(Posted to rec.arts.sf.written on 07-19-06)
> Anyone have good recommendations for decent book logging programs?
Not just a program for book logging, but a critical tool for lots of things!
I bought a Palm Pilot three days after they came out in 1996. I've used it in one form or another constantly since then.
Palm's secret advantage is it's record-level cross synchronization. This provides inherent backup at all times. If you lose a phone, you have the data on the computer. If your computer crashes, you have the data on the Palm. I still have stuff from ten years ago which I pulled off a Casio watch I used before that. And there have been LOTS of crashed computers, broken phones and lost PDAs since then.
The Treo's other strength is that if you make it a habit, it's with you when you need it. I can only guess how many ideas have spun off into space before I started using a Palm. The Casio was too clumsy to do real note taking. I even used a Palm before I bothered carrying a cell phone. So for me, the Treo is a Palm first, telephone second for me.
My current version is the Treo 650 but I also used the Samsung I300 for years before that as well as all the older Palm PDA versions. They have steadily improved but I won't go into all the other uses.
As far as how I use it for notes, most data entry happens at my desktop keyboard, but enough text is collected in the field to make the device critical to keep with me. I've collected nearly two megabytes of "notes" over the years NOT counting the stuff copied, pasted and expanded on the desktop for one reason or another.
When a memo is ready to be "developed", I simply cut and past it to Sudden View and hack away! From there it may end up on the blog or some other web post. If I'm getting fancy in physical form, I use Open Office. I'm not a fan of Billware.
"Books Read" is a meno that stays on the Treo. At least it has so far. I've been collecting book data since 1998 with title, author, date and rating. It's fun to read back through now and then as a title often places me in real time like when you hear a song you liked.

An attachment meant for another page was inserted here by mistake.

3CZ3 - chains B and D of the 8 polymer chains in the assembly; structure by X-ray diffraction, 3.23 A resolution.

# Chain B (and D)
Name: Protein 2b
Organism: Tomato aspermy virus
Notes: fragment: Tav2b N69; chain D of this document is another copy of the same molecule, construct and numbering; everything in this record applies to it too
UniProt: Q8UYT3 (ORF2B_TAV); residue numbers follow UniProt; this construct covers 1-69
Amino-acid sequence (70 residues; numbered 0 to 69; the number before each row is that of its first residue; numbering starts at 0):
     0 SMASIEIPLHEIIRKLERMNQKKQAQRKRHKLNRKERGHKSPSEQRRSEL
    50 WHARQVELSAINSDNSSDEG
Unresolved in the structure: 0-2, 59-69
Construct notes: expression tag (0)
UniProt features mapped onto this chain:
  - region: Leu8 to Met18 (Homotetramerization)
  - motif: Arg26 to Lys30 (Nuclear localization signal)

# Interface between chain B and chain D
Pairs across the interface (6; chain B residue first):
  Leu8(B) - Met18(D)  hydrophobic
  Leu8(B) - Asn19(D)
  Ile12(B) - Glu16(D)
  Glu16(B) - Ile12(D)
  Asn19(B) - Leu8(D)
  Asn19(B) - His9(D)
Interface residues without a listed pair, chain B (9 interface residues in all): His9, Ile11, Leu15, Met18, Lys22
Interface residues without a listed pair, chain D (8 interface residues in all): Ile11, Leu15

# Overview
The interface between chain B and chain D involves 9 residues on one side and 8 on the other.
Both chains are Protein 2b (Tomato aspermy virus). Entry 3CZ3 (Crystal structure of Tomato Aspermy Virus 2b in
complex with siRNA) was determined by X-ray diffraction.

I also take notes on plots, ideas, quotes, what's new, technology, hiking and Burning Man as well as many other topics. And the powerful part is, I always have this data with me when a topic come up. It actually makes me smarter than I really am.
The Treo is a fantastic tool. It's my second brain, as my wet one fails me on a regular basis.
Hope you find a method that works for you.
... seeking simple answers to complex problems, and in the process, disrupting the status quo in technology, art and neuroscience.
Wednesday, July 19, 2006
Sunday, July 09, 2006
(Posted to some board re: Sudden View but it's a nice summary and I should have a copy here)
Believe it or not, most text in cyberspace is manipulated by this little web box I'm typing in right now, or a similar one from AOL, MS or Yahoo mail. Think about it. Most writers don't even bother with WordPad. So much for picking the proper tool.
But for the one tenth of one percent (about a million users) out there who spend more than an hour a day editing text the choice becomes important. That's where matching the tool to the job is not only important, it can be critical.
I see the choices as multiple lines reaching out from a common point which is notepad (or Yahoo mail). Each line had a primary purpose with the most complete tool for each purpose at the far end.
Programmers tend to Zeus, vim etc.
Writer tend to Open office, MS Word etc.
Web monkeys tend to Front Page or one of the HTML tools
Bloggers blog with blog things.
Each application (and line) has it's choices.
It's best to keep an open mind.
Cyberspace is a moving target.